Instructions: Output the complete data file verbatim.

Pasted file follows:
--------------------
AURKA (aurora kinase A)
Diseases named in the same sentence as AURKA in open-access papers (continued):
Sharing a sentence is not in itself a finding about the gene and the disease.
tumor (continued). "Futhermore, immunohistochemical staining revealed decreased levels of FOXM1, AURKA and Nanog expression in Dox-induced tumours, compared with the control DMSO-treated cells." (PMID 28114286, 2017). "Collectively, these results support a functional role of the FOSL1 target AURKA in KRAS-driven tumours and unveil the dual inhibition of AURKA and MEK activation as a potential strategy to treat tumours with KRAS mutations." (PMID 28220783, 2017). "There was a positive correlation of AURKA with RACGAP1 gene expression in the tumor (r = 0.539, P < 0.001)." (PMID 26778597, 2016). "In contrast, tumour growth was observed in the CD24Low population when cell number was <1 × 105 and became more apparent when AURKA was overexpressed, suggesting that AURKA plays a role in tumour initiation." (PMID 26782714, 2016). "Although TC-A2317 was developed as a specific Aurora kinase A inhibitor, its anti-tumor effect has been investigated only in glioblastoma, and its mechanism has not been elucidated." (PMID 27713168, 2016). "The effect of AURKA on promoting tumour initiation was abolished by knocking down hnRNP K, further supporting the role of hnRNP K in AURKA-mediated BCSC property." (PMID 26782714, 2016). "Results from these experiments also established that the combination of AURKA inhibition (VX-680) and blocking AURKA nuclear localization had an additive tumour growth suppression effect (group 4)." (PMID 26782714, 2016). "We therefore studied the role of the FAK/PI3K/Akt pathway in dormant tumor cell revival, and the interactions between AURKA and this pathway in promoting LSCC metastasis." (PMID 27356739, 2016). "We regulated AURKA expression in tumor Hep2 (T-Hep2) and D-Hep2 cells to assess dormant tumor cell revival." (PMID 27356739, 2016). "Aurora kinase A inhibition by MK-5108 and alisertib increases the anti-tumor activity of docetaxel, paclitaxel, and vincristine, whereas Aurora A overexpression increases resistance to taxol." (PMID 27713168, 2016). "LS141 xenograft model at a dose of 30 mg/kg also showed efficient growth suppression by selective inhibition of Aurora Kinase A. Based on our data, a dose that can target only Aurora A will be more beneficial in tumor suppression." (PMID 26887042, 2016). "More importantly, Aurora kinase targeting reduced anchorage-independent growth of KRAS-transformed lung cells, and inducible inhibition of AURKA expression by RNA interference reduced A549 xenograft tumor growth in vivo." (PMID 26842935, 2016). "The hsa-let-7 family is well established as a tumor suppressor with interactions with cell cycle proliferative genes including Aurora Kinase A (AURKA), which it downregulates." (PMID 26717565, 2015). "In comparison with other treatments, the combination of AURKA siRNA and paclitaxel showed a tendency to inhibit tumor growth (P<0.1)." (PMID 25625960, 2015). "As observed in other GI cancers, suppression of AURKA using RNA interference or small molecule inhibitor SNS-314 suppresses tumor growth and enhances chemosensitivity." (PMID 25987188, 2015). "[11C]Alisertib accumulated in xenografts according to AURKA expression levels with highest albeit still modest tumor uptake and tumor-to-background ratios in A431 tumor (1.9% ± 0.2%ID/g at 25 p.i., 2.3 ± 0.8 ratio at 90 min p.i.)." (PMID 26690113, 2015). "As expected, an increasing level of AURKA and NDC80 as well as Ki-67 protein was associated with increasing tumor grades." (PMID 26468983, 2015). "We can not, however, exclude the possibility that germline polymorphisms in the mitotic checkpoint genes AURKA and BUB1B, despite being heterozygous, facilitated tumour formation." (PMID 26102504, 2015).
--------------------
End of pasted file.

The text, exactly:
AURKA (aurora kinase A)
Diseases named in the same sentence as AURKA in open-access papers (continued):
Sharing a sentence is not in itself a finding about the gene and the disease.
tumor (continued). "Futhermore, immunohistochemical staining revealed decreased levels of FOXM1, AURKA and Nanog expression in Dox-induced tumours, compared with the control DMSO-treated cells." (PMID 28114286, 2017). "Collectively, these results support a functional role of the FOSL1 target AURKA in KRAS-driven tumours and unveil the dual inhibition of AURKA and MEK activation as a potential strategy to treat tumours with KRAS mutations." (PMID 28220783, 2017). "There was a positive correlation of AURKA with RACGAP1 gene expression in the tumor (r = 0.539, P < 0.001)." (PMID 26778597, 2016). "In contrast, tumour growth was observed in the CD24Low population when cell number was <1 × 105 and became more apparent when AURKA was overexpressed, suggesting that AURKA plays a role in tumour initiation." (PMID 26782714, 2016). "Although TC-A2317 was developed as a specific Aurora kinase A inhibitor, its anti-tumor effect has been investigated only in glioblastoma, and its mechanism has not been elucidated." (PMID 27713168, 2016). "The effect of AURKA on promoting tumour initiation was abolished by knocking down hnRNP K, further supporting the role of hnRNP K in AURKA-mediated BCSC property." (PMID 26782714, 2016). "Results from these experiments also established that the combination of AURKA inhibition (VX-680) and blocking AURKA nuclear localization had an additive tumour growth suppression effect (group 4)." (PMID 26782714, 2016). "We therefore studied the role of the FAK/PI3K/Akt pathway in dormant tumor cell revival, and the interactions between AURKA and this pathway in promoting LSCC metastasis." (PMID 27356739, 2016). "We regulated AURKA expression in tumor Hep2 (T-Hep2) and D-Hep2 cells to assess dormant tumor cell revival." (PMID 27356739, 2016). "Aurora kinase A inhibition by MK-5108 and alisertib increases the anti-tumor activity of docetaxel, paclitaxel, and vincristine, whereas Aurora A overexpression increases resistance to taxol." (PMID 27713168, 2016). "LS141 xenograft model at a dose of 30 mg/kg also showed efficient growth suppression by selective inhibition of Aurora Kinase A. Based on our data, a dose that can target only Aurora A will be more beneficial in tumor suppression." (PMID 26887042, 2016). "More importantly, Aurora kinase targeting reduced anchorage-independent growth of KRAS-transformed lung cells, and inducible inhibition of AURKA expression by RNA interference reduced A549 xenograft tumor growth in vivo." (PMID 26842935, 2016). "The hsa-let-7 family is well established as a tumor suppressor with interactions with cell cycle proliferative genes including Aurora Kinase A (AURKA), which it downregulates." (PMID 26717565, 2015). "In comparison with other treatments, the combination of AURKA siRNA and paclitaxel showed a tendency to inhibit tumor growth (P<0.1)." (PMID 25625960, 2015). "As observed in other GI cancers, suppression of AURKA using RNA interference or small molecule inhibitor SNS-314 suppresses tumor growth and enhances chemosensitivity." (PMID 25987188, 2015). "[11C]Alisertib accumulated in xenografts according to AURKA expression levels with highest albeit still modest tumor uptake and tumor-to-background ratios in A431 tumor (1.9% ± 0.2%ID/g at 25 p.i., 2.3 ± 0.8 ratio at 90 min p.i.)." (PMID 26690113, 2015). "As expected, an increasing level of AURKA and NDC80 as well as Ki-67 protein was associated with increasing tumor grades." (PMID 26468983, 2015). "We can not, however, exclude the possibility that germline polymorphisms in the mitotic checkpoint genes AURKA and BUB1B, despite being heterozygous, facilitated tumour formation." (PMID 26102504, 2015).